DOE doubles down on battery production
The Department of Energy's Loan Programs Office committed an additional $102.1 million to another battery project, through Syrah Technologies, days after committing $2.5 billion in loans to a GM-LG joint battery project.
Why it matters: Clearly, the DOE is willing to play a primary role to spur on lithium-ion battery production in the U.S.
What's happening: The $102.1 million loan will fund the expansion of Syrah's Vidalia Facility, which produces graphite-based active anode material used in lithium-ion batteries.
Quick take: The LPO was instrumental in bringing down costs of materials for solar power during the Cleantech 1.0 boom, and seems poised to do so again for lithium-ion battery production.
- The DOE is leaning heavily on the LPO to get several aspects of domestic battery production off the ground in the U.S., and companies are primed to take advantage of its tranche of available funds.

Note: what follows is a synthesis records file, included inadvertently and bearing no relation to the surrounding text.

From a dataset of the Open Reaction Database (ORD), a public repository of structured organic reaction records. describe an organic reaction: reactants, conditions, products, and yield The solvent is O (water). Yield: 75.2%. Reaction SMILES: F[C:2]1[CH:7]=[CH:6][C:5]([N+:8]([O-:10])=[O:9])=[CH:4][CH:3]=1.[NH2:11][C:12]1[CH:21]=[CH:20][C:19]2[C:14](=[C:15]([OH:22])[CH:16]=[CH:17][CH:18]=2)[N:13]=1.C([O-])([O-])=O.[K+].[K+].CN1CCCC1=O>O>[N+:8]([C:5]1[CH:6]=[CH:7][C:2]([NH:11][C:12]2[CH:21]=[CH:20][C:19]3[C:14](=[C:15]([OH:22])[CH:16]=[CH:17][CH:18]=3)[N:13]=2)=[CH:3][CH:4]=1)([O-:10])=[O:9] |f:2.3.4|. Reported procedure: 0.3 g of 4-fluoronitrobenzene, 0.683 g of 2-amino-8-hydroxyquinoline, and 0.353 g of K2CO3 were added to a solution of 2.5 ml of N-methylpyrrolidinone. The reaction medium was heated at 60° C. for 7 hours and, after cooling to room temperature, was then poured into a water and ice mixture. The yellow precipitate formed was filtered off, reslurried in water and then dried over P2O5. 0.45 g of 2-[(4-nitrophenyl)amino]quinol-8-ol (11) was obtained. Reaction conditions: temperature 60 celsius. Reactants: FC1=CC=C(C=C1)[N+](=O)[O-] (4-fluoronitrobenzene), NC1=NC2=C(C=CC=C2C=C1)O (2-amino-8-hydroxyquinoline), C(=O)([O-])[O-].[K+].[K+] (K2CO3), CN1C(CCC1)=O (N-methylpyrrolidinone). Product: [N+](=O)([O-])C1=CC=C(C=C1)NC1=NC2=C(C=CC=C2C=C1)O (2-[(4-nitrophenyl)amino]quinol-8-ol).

- The LPO has $15.1 billion in remaining loan authority from its Advanced Technology Vehicles Manufacturing program.
- Though lower battery prices would help decrease overall EV manufacturing costs, it may not be enough to save some struggling EV makers.
What they're saying: “Securing critical materials, such as lithium and graphite, is essential to increasing domestic production of batteries to power the growing number of EVs on our roadways,” Energy Secretary Jennifer M. Granholm said in a statement.
- “DOE’s investment in Syrah Vidalia builds on President Biden’s goals to secure our clean transportation future and grow the United States’ electric vehicle and advanced battery manufacturing workforce.”